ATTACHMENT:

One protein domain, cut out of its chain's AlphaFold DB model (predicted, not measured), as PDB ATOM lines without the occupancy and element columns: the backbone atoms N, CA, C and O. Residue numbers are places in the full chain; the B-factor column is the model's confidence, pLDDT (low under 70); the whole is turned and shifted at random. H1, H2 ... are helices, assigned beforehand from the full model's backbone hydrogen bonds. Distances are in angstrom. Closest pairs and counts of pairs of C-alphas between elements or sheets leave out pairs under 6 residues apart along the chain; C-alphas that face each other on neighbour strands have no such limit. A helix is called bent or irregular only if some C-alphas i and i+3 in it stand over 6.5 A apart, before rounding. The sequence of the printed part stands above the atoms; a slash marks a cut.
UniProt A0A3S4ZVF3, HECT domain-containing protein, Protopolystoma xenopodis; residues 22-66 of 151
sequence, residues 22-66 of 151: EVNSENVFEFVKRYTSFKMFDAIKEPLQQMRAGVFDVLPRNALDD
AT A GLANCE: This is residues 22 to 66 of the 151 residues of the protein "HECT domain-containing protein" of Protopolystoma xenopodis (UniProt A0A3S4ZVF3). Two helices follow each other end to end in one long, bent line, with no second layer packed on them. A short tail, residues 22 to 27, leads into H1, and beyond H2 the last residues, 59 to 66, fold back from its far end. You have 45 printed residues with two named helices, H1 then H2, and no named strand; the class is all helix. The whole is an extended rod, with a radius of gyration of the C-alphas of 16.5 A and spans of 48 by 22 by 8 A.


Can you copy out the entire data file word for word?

One protein domain, cut out of its chain's AlphaFold DB model (predicted, not measured), as PDB ATOM lines without the occupancy and element columns: the backbone atoms N, CA, C and O. Residue numbers are places in the full chain; the B-factor column is the model's confidence, pLDDT (low under 70); the whole is turned and shifted at random. H1, H2 ... are helices, assigned beforehand from the full model's backbone hydrogen bonds. Distances are in angstrom. Closest pairs and counts of pairs of C-alphas between elements or sheets leave out pairs under 6 residues apart along the chain; C-alphas that face each other on neighbour strands have no such limit. A helix is called bent or irregular only if some C-alphas i and i+3 in it stand over 6.5 A apart, before rounding. The sequence of the printed part stands above the atoms; a slash marks a cut.
UniProt A0A3S4ZVF3, HECT domain-containing protein, Protopolystoma xenopodis; residues 22-66 of 151
sequence, residues 22-66 of 151: EVNSENVFEFVKRYTSFKMFDAIKEPLQQMRAGVFDVLPRNALDD
AT A GLANCE: This is residues 22 to 66 of the 151 residues of the protein "HECT domain-containing protein" of Protopolystoma xenopodis (UniProt A0A3S4ZVF3). Two helices follow each other end to end in one long, bent line, with no second layer packed on them. A short tail, residues 22 to 27, leads into H1, and beyond H2 the last residues, 59 to 66, fold back from its far end. You have 45 printed residues with two named helices, H1 then H2, and no named strand; the class is all helix. The whole is an extended rod, with a radius of gyration of the C-alphas of 16.5 A and spans of 48 by 22 by 8 A.